Lynfield Drive

It seems unusual to name a wheel configuration after a team, but it’s the name that has been used in NZ by other teams and frequently at worlds, so I’m using it here.

The front two omni wheels are tank driven via chain from the motors at the back of the robot.
The motors for the back two wheels (strafe wheels) are sitting below the main drive motors.
The pneumatics are entirely unrelated.
This configuration is exceedingly useful for packaging the robot into a small base as it doesn’t require 6 wheels for holonomic drive. It also provides a large wheelbase to prevent tipping. Any problems with driving perfectly sideways can be fixed with code, and most drivers find the shallow arc to be useful when positioning the robot in front of goals etc.
Most importantly (at least for round up), the chasis doesn’t have anything in its center, meaning a robot with Lynfield drive can easily drive over round up rings.
Finally, the chasis has plenty of room in the center of the U for the arm and claw mechanisms.

2 Likes

but in the picture front right wheel on that bot has a high traction tire there. I am clearly missing something.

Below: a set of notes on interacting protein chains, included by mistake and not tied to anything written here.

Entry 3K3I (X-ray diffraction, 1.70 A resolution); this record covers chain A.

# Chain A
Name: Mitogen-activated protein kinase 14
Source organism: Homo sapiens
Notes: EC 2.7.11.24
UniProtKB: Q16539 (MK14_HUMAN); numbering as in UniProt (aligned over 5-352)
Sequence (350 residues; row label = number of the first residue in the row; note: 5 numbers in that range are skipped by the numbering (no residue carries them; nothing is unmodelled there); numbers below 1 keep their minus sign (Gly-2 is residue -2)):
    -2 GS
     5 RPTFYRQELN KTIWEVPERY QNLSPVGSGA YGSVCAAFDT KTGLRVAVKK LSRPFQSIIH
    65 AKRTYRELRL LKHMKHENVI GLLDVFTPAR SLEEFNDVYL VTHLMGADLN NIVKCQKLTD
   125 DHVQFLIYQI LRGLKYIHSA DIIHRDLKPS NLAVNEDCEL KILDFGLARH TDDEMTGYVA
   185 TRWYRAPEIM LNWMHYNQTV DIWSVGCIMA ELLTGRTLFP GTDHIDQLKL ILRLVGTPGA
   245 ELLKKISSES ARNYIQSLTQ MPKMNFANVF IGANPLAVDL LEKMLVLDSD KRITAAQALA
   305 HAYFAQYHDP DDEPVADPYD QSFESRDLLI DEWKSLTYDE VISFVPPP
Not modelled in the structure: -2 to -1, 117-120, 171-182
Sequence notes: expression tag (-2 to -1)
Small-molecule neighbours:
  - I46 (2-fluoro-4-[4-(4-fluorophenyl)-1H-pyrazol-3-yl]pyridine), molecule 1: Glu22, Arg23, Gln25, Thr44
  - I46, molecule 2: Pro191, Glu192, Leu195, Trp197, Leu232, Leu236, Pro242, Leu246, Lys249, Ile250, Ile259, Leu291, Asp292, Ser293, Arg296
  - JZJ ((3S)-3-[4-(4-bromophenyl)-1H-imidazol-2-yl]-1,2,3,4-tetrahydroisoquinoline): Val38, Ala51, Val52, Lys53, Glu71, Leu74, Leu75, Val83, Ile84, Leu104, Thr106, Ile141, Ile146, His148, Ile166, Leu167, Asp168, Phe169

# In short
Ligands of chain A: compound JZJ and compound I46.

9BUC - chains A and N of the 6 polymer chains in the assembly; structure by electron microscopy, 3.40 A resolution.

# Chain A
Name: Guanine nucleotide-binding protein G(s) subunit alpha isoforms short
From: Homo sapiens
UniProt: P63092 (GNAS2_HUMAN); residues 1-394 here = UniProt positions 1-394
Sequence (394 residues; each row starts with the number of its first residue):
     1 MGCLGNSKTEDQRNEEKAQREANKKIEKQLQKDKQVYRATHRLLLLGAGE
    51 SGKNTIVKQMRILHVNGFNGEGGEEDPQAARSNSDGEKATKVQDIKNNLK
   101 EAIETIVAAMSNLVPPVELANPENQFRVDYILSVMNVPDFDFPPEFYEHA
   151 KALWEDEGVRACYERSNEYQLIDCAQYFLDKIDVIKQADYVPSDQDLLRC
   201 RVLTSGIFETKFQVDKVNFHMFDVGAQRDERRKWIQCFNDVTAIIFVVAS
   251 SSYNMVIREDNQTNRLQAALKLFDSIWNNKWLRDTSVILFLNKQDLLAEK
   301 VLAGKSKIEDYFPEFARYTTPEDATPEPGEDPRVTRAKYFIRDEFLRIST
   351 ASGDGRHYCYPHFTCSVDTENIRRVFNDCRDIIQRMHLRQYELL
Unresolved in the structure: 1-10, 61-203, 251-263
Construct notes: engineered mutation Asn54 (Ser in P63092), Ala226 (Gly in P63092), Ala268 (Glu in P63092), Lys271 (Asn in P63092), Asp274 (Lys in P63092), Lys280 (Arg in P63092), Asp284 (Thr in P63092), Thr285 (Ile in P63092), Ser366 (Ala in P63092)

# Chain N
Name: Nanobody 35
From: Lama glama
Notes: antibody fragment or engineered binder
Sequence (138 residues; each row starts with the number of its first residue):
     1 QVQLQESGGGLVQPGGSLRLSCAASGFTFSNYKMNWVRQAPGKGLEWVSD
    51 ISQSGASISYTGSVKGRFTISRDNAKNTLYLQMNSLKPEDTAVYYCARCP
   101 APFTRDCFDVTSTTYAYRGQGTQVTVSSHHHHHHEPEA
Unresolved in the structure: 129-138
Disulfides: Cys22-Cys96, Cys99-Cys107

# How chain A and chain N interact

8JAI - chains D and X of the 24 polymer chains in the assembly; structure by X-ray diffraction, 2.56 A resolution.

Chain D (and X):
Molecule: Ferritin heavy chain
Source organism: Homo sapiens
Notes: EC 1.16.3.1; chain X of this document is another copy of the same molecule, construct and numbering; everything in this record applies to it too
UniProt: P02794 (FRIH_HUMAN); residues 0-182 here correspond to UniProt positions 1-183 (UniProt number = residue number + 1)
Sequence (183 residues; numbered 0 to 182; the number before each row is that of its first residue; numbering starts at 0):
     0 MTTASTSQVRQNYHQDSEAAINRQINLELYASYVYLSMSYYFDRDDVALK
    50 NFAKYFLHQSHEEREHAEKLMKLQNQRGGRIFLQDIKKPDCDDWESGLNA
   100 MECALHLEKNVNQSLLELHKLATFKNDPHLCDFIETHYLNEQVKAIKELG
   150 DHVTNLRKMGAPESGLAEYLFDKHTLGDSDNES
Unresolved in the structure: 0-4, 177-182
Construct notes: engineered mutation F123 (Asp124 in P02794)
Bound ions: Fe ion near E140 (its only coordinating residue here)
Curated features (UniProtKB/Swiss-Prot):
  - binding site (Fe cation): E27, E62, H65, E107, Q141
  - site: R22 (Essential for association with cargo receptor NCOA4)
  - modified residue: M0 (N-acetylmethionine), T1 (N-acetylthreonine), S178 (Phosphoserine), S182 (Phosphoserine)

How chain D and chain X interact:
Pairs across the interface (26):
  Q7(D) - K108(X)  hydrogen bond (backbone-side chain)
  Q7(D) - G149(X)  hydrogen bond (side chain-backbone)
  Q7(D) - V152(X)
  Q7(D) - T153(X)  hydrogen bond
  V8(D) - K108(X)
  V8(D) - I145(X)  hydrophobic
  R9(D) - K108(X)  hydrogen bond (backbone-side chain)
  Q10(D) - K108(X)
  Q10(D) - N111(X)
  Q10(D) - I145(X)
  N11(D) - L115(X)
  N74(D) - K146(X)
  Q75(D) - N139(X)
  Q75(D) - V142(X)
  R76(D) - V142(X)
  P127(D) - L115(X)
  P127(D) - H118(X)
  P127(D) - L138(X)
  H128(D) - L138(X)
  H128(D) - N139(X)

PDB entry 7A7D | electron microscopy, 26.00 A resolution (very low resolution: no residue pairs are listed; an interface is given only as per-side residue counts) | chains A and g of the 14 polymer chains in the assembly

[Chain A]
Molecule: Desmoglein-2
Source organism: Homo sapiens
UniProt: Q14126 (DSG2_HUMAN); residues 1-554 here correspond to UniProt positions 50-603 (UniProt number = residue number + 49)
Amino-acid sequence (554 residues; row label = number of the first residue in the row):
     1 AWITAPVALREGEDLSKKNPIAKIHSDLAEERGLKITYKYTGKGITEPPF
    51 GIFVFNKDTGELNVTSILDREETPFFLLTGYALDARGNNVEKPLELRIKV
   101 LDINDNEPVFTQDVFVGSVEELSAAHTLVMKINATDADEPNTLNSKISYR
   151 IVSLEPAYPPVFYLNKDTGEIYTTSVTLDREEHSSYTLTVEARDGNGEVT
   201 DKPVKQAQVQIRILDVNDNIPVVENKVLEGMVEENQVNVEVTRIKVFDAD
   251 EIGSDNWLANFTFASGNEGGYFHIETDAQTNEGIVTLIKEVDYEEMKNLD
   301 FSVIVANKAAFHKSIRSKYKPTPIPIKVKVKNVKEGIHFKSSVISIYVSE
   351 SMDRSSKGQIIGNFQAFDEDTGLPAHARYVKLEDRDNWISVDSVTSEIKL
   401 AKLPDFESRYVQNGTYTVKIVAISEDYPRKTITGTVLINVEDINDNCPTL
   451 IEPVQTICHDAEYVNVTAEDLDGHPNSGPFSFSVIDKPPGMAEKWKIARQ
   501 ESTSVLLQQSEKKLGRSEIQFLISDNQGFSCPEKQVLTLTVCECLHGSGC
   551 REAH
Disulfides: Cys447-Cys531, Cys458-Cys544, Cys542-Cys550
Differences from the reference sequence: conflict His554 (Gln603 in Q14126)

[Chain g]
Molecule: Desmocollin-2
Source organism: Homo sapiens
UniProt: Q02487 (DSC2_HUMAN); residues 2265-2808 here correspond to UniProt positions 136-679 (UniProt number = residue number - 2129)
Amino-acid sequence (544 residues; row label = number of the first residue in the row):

No, you’re not missing anything at all. It was I who didn’t see that. There I was thinking this was the best photo we had… Evidently this was the week we got the new high traction tyres and had put one on the robot just to test it out

Edit: I don’t believe it was very successful with the high traction tyre…

My team did a drive fairly similar to this this year, and it didnt have horizontal strafe, even with two omnis. However, our back wheel base was closer together. What may be happening is that while turning the back wheels they offset the movement with moving the front wheels.
the major problem with the two back wheels is only having front wheel drive in all directions, which caused us to have problems after getting a wheel stuck somewhere or in a tube.

A good demonstration of this chassis is the tv coverage of the finals of the New Zealand nationals, unfortunately lynfield loses as they are no match to goal lifting as we had not implemented this strategy yet but it is a good video of the strafing.

the only downside we see to this drive is that at max, there will only be two motors with the front/back movement and 2 motors for the left/right movement
there isnt really any way to “combine” the power of all 4 motors

We don’t see how this is a disadvantage over say a more traditional H drive as there is the same power going forward and sideways. Extra motors can be geared to the main motors powering the forward and back wheels by attaching them to the outside of the tower (this was tested and proved to be effective). Furthermore, the power on the wheels can be added together to some extent by driving the robot on a diagonal. Which is actually more common than one would expect.

To get over the only front wheel drive thing, you could have an extra set of wheels in the back also chained together.